Posted: Monday, November 21, 2022
Brachytherapy is an important part of genitourinary cancer treatment, yet many patients (both female and male) report long-term sexual dysfunction afterward. Jamie Takayesu MD, of the University of Michigan, Ann Arbor, and colleagues hypothesized that women’s sexual health may not be being assessed in the clinic as frequently as men’s health after brachytherapy.
Presented at the 2022 American Society for Radiation Oncology (ASTRO) Annual Meeting (Abstract 2306), the researchers’ data showed that more men than women were asked about sexual function at time of consultation for genitourinary cancer, even though the female cohort was younger. “We demonstrate a significant difference between men and women in the ascertainment of sexual function both in our clinic and on brachytherapy clinical trials nationwide,” stated Dr. Takayesu.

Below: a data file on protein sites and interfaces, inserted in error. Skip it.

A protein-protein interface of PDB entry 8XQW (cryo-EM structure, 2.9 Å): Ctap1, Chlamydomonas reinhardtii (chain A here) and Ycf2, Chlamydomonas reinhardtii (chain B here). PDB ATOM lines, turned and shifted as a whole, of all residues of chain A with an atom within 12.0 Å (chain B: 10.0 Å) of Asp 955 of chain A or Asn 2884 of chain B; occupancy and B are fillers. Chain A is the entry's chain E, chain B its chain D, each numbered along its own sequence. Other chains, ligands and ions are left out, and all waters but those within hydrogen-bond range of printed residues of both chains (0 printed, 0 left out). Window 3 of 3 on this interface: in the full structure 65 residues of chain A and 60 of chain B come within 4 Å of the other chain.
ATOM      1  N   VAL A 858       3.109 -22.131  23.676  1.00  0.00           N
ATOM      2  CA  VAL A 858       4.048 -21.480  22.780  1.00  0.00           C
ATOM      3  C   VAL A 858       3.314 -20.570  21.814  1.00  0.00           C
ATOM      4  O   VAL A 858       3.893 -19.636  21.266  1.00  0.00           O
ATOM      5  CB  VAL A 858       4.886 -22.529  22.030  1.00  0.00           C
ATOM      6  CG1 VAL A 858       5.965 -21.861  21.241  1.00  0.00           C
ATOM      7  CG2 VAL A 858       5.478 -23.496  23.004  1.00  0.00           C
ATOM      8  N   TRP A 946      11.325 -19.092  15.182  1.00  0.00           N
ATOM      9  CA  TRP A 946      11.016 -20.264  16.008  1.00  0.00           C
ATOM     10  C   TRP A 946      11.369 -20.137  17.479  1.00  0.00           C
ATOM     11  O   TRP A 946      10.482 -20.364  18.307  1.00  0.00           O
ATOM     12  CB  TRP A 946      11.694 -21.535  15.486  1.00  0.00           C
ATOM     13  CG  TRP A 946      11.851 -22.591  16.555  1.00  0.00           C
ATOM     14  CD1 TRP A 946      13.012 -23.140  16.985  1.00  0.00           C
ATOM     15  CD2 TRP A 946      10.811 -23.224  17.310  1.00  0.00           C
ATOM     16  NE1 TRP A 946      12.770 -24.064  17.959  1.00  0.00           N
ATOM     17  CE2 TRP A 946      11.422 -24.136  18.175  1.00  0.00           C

The researchers’ retrospective analysis included 126 women who had been treated for cervical cancer and 75 men who had been treated for prostate cancer. All patients had been treated with brachytherapy at a single institution between 2010 and 2021. Consultation notes were reviewed to determine whether patients had had their sexual function assessed. A statistically significant difference in assessment (P < .05) was found between the groups. Although 89% (n = 67) of men had had their sexual function assessed at consultation, just 13% (n = 16) of women had.
Disclosure: Dr. Takayesu reported no conflicts of interest.